Unhung Hero (2013)

6 Overall Score
Content: 5/10
Humor: 7/10
Editing: 6/10

Some funny moments.

Feels too scripted to be a documentary.

Unhung Hero

Director: Brian Spitz

Patrick Moote, Jonah Falcon, Dan Savage


A documentary based around one man’s humiliating experiences, Unhung Hero attempts to answer the question… does size matter?

In an era of documentary filmmaking were skepticism becomes an integral part in the viewing experience, thank youCatfish (2010), it is difficult to believe the story that plays out in the process of this man’s journey.  There is no doubt that the launching point for this film is most likely real, but everything that plays out in the rest of the film feels too predetermined.

At the start of the film we meet comedian Patrick Moote, whose proposal of marriage is publicly rejected.  We discover that the reason for this is because he has a small penis.  The documentary follows him interviewing everything from random people to doctors, porn stars, and anthropologists.  This is only a brief portion of the film; this is then followed by his attempt at enlarging his penis through the various methods available out there, with a love story peppered in there for good measure.

Now while the film plays mostly like an extended dick joke, pun intended, it isn’t enough to make this a great documentary.  I found it hard to believe the way most of these scenarios played out.  The sampling of interviews in the beginning seemed rather small for starters, with only a handful of interviews with the general public, none of which are very hopeful for the desired answers to the initial question.  Then the premise seems too quickly dismissed, instead focusing on his attempts at making it bigger.  It plays out too well, almost staged.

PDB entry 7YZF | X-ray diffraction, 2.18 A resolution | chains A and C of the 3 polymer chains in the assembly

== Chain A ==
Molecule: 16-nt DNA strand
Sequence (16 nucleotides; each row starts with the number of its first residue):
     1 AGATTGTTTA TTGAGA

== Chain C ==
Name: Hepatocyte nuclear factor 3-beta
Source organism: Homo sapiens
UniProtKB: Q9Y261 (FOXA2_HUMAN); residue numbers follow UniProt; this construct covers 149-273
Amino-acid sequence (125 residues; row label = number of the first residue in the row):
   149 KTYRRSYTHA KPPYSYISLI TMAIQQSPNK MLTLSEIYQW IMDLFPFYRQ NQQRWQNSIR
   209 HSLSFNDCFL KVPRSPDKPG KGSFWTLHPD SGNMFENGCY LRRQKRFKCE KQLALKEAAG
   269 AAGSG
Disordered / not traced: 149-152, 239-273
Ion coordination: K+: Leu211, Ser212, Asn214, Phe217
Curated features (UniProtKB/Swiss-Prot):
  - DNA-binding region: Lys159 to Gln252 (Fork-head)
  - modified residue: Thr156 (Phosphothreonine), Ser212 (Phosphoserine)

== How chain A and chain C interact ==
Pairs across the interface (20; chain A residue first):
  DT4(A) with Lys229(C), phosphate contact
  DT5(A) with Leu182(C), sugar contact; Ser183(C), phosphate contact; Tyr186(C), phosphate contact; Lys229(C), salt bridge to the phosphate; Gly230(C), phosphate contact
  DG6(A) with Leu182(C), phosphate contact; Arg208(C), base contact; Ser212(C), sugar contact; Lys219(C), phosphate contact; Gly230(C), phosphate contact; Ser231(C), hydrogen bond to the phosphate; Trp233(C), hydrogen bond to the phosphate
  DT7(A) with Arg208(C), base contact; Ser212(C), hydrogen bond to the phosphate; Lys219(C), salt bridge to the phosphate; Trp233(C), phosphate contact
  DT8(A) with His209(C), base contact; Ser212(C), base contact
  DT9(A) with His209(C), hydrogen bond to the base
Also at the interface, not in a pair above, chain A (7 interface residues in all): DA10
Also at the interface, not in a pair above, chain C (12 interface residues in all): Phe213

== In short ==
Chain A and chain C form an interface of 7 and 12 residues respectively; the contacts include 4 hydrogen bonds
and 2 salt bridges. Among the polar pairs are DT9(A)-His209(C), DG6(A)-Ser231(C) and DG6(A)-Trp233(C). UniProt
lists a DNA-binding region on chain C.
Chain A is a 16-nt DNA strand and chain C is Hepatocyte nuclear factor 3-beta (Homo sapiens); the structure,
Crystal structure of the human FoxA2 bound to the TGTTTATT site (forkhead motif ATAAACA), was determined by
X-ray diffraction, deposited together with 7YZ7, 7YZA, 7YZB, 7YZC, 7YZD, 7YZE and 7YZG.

That being said, there are some decent moments in the film, albeit mostly funny ones at the protagonists expense. There is a scene in an airplane where he takes his daily Extenze, at which point a flight attendant inquires what he is taking.  Her reaction is pretty amazing.  But ultimately I think this film would have played out better had most of it been played at a much faster speed with Benny Hill theme music playing over it, particularly a scene at a public shower in Korea.  But for all the funny moments, the love story embedded into the film seems too predictable and preplanned.  I was aware that this was going to occur at the point that she is introduced, and everything that occurred between her and the protagonist was inevitable.  Everything from meeting her in a store, to randomly running into her at an event, to their eventual dating was obvious.  This then makes you wonder as to whether the whole experience is real or not. It is likely that what happens in the film is legitimate, but the structuring doesn’t perpetuate this assumption.

I think as a man, there is undoubtedly some sympathy that could be felt for the protagonist as he shares his experience with the world.  The ideas of insecurity and America’s culture in relation to sex and size are well presented here.  Not the best documentary out there, but worth a once over.



Dan Folgar
Author: Dan Folgar View all posts by
Dan Folgar received a degree in Cinema Studies from the University of Central Florida in 2008, and is currently working on an MFA in Fine Arts. He is an avid film watcher and an enthusiast who is prone to ranting. Follow on twitter @grim842.

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